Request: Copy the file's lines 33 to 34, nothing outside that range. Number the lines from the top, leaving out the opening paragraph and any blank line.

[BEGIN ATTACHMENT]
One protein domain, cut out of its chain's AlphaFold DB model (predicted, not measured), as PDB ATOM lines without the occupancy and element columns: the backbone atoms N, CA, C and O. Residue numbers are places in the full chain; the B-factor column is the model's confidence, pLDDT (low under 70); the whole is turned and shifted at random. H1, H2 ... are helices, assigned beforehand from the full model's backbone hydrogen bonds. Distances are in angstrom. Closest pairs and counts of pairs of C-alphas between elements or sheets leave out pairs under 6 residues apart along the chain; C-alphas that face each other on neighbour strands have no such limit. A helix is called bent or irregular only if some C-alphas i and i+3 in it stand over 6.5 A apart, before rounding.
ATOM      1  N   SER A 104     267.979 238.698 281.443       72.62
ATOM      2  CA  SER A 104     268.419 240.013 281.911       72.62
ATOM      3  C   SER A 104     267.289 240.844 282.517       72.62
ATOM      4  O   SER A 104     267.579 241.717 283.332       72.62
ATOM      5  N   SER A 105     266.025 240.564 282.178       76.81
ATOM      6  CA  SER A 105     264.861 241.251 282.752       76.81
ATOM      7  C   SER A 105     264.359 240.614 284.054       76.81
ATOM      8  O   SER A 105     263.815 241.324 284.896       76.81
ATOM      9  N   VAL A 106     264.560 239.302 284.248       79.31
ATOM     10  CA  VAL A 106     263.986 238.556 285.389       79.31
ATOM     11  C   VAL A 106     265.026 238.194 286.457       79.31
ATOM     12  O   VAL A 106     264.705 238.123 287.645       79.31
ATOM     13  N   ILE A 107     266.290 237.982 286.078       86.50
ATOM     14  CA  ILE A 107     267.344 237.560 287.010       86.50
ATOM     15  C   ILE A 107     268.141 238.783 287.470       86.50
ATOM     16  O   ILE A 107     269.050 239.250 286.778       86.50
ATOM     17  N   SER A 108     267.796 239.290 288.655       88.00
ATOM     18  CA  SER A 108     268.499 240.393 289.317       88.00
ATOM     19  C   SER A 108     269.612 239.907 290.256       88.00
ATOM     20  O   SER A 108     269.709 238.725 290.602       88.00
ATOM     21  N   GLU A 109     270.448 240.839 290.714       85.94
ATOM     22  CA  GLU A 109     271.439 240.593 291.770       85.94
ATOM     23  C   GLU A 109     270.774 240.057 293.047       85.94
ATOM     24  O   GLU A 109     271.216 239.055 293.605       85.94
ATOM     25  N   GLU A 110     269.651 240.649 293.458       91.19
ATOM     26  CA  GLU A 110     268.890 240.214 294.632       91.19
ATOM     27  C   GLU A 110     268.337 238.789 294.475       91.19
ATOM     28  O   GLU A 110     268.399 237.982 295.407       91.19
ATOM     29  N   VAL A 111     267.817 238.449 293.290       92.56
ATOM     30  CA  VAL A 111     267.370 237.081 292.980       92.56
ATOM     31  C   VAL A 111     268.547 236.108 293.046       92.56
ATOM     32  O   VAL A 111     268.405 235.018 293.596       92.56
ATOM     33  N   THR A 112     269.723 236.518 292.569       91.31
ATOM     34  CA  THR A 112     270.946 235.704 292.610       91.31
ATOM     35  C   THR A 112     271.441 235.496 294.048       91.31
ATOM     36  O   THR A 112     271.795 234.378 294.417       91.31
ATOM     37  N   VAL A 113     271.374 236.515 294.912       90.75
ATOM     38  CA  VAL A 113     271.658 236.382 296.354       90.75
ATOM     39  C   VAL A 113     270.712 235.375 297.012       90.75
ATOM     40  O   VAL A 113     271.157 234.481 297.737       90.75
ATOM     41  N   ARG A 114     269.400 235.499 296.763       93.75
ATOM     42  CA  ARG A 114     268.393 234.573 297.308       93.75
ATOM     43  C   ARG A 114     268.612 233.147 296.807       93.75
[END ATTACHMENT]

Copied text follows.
ATOM     33  N   THR A 112     269.723 236.518 292.569       91.31
ATOM     34  CA  THR A 112     270.946 235.704 292.610       91.31